Who's Afraid of the WTO? / Edition 1by Kent Jones
Pub. Date: 01/28/2004
Publisher: Oxford University Press, USA
Who is afraid of the WTO, the World Trade Organization? The list is long and varied. Many workers--and the unions that represent them--claim that WTO agreements increase import competition and threaten their jobs. Environmentalists accuse the WTO of encouraging pollution and preventing governments from defending national environmental standards. Human/em>… See more details below
Who is afraid of the WTO, the World Trade Organization? The list is long and varied. Many workers--and the unions that represent them--claim that WTO agreements increase import competition and threaten their jobs. Environmentalists accuse the WTO of encouraging pollution and preventing governments from defending national environmental standards. Human rights advocates block efforts to impose trade sanctions in defense of human rights. While anti-capitalist protesters regard the WTO as a tool of big business--particularly of multinational corporations--other critics charge the WTO with damaging the interests of developing countries by imposing free-market trade policies on them before they are ready. In sum, the WTO is considered exploitative, undemocratic, unbalanced, corrupt, or illegitimate.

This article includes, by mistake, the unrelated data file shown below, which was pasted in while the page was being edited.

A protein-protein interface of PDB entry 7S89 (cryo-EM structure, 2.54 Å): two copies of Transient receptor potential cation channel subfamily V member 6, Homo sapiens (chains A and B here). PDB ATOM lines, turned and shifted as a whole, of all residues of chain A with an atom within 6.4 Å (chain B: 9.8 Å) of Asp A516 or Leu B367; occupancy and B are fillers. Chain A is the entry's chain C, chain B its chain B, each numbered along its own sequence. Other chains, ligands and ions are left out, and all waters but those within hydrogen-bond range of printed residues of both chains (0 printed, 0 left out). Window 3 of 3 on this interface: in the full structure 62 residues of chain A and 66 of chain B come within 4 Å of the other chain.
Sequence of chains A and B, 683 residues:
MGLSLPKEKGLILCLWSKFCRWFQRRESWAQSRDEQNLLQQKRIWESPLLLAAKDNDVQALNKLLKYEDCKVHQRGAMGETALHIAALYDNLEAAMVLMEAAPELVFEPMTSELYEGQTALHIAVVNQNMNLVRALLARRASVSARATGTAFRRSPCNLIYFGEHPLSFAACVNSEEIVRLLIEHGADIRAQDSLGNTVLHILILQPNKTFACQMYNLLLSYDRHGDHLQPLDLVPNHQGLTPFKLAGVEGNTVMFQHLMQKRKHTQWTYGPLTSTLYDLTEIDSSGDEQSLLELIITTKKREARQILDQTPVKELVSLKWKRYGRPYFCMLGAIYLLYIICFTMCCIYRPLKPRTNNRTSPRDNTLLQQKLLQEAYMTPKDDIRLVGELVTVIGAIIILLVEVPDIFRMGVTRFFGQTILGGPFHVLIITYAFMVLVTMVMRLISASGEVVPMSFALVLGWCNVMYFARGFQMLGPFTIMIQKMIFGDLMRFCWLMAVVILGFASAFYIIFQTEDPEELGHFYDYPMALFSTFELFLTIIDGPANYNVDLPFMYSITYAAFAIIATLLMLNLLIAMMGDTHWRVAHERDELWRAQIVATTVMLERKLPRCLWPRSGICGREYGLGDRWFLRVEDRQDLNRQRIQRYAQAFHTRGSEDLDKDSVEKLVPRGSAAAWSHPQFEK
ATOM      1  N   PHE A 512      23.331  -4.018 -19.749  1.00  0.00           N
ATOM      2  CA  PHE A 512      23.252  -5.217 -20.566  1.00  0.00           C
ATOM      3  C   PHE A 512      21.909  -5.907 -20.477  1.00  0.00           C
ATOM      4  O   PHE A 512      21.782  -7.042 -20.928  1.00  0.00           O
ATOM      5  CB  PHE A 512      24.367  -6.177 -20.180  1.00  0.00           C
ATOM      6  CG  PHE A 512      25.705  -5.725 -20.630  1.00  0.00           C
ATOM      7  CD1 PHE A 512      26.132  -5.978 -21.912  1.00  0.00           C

This book is in response to the many misinformed, often exaggerated arguments leveled against the WTO. Kent Jones explains in persuasive and engaging detail the compelling reasons for the WTO's existence and why it is a force for progress toward economic and non-economic goals worldwide. Although protests against globalization and the WTO have raised public awareness of the world trading system, they have not, Jones demonstrates, raised public understanding. Clarifying the often-muddled terms of the debate, Jones debunks some of the most outrageous allegations against the WTO and argues that global standards for environmental protection and human rights belong in separate agreements, not the WTO. Developing countries need more trade, not less, and even more importantly, they need a system of rules that gives them--the smaller, weaker, and more vulnerable players in world trade--the best possible chance of pursuing their trade interests among the larger and more powerful developed countries.
Timely and important, Who's Afraid of the WTO? provides an overview of the most important aspects of the world trading system and the WTO's role in it while tackling the most popular anti-WTO arguments. While Jones does not dismiss the threat that recent political protests pose for the world trading system, he reveals the fallacies in their arguments and presents a strong case in favor of the WTO.
Table of Contents
|Introduction: The Fear Factor||3|
|1||Flashpoint Trade: The WTO under Fire||15|
|2||Why Countries Trade (and Join the WTO)||33|
|3||The Adjustment Problem and Protectionism||48|
|4||Whose Trade Organization?||66|
|5||The WTO and National Sovereignty||92|
|6||Trade Policy and the Environment||105|
|7||Human Rights, Labor Rights, and Trade Policy||125|
|8||WTO and the Interests of Developing Countries||147|
|9||NGOs, Multinationals, and Global Trade Governance||167|
|10||Conclusion: The Gains from Trade and the Global Commons||186|
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